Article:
Online video has seen a surge in popularity over the past few years. What started out as simple user-generated content (UGC) has become a medium for everyone from the rich and famous to the video blogger next door. It is no surprise that marketers were quick to recognize this trend and capitalize on the success of viral videos in order to reach out to consumers. Yet online video marketing is almost as varied and complex as the ranting of LonelyGirl15. This session examines these complexities and how they relate to marketers. Moderator Rebecca Lieb, contributing editor at ClickZ, led a panel of three Online Video gurus as they discussed the viral video phenomenon, its causes and its future.
Jason Glickman drew on his experience as CEO at Tremor Media to give us an overview of different ways marketers can capitalize on the online video trend. He discussed the two most popular forms of overt online video advertising:
- Pre-Roll The video content that runs before the organic content of an online video plays. They are often the same as, or very similar to, traditional television commercials.
- Overlays Graphics that lay over the content of an online video as it plays. They generally sit along the bottom or side of the screen.
According to Jason, Pre-Roll is the stable of digital video buying, and is where TV dollars are shifting to in the online sector. Yet the majority of consumers have a negative perception of Pre-Roll and are less likely to frequent video sites in which pre-roll regularly appears. Jason recommended advertisers be conscious of this and tailor their pre-roll to prospective customers. In particular, he claims the length of a pre-roll should be proportionate to the length of the online video.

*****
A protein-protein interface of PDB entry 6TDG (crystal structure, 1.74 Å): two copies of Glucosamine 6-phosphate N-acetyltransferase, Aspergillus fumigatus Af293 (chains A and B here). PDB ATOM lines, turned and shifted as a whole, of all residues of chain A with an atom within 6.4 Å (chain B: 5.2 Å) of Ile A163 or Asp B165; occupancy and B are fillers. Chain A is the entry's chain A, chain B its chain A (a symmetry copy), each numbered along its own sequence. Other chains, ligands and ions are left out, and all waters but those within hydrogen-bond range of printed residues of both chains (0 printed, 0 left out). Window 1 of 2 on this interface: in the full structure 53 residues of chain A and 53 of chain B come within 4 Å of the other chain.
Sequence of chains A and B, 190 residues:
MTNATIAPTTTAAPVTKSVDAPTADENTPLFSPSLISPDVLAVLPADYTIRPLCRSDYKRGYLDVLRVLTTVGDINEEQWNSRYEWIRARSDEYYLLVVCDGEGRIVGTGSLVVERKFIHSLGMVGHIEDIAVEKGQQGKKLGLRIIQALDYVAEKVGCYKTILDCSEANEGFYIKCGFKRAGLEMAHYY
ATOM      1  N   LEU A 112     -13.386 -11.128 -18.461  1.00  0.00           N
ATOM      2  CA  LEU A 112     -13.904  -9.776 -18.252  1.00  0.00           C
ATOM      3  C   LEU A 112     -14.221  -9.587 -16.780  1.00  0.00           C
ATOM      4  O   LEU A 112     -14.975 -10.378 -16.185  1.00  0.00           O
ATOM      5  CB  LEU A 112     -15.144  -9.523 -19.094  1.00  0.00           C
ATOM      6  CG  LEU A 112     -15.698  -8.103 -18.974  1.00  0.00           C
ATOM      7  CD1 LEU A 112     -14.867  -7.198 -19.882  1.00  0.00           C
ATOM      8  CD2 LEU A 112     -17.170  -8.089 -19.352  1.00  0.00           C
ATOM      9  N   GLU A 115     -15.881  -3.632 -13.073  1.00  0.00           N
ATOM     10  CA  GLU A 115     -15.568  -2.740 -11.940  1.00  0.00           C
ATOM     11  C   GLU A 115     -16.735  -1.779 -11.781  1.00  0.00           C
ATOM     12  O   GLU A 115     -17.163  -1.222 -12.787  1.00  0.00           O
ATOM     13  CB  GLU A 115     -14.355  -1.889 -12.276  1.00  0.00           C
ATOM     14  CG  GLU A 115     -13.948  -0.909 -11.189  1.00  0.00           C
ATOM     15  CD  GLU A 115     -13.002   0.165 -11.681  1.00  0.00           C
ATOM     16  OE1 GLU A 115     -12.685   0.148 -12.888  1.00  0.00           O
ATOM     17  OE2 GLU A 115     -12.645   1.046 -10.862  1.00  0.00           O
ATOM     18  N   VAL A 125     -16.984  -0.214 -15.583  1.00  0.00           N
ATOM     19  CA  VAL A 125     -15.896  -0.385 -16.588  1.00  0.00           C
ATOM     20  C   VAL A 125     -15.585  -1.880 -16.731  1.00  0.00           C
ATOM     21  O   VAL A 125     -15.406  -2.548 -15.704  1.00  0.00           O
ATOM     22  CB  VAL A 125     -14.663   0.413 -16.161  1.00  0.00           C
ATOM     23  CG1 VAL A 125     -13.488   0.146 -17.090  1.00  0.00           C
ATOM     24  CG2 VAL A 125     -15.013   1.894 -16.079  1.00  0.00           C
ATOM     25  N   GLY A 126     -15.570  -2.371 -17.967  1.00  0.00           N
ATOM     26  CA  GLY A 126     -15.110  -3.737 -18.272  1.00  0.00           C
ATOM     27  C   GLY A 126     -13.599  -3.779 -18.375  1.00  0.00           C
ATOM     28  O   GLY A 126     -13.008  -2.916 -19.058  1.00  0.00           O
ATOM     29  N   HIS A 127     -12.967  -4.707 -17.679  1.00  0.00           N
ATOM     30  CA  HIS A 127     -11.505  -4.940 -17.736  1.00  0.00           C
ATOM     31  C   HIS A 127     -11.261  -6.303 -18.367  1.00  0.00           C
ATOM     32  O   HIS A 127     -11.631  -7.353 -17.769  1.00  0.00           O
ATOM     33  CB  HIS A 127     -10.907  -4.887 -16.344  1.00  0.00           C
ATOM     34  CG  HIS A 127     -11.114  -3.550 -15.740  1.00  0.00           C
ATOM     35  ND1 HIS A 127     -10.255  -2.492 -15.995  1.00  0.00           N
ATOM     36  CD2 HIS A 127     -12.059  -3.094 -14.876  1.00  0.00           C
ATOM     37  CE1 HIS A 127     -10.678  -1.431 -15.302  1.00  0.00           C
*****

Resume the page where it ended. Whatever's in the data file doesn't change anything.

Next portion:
Overlays are different in that, according to best-practices, they can be collapsed by viewers. Jason says overlays are a moderately effective form of online advertising, as they help to monetize the long tail of content.
Jason highlighted three trends in online video that marketers need to be aware of:
- AdverContent We’ve already seen this trend in action with videos like Dove’s “Evolution,” in which although the video is essentially advertising, the content is rich and of interest to consumers. Jason described AdverContent as “a way to keep content and the ad very pure; users are very interested in the ad content itself.”
- Advanced Targeting There are several ways to target a group on a more advanced level. Jason highlighted contextual targeting, in which the ad is specifically chosen to complement video content, local targeting, and real-time demographic targeting.
- Industry Standards According to Jason, standards in online video marketing have been “wild wild west” until recently, with no standardized format, reporting or metrics. In order for online video ads to be accepted by consumers, a set of industry-recognized standards needs to be in place in order to reduce discrepancies.
After Jason spoke, Dr. Pete Knocks of Truveo and AOL Video gave his views on online video ads as they relate to video search.
“The way users interact in video search is more of a search and browse mentality, whereas in regular search it is more of a search and refine mentality,” Pete said.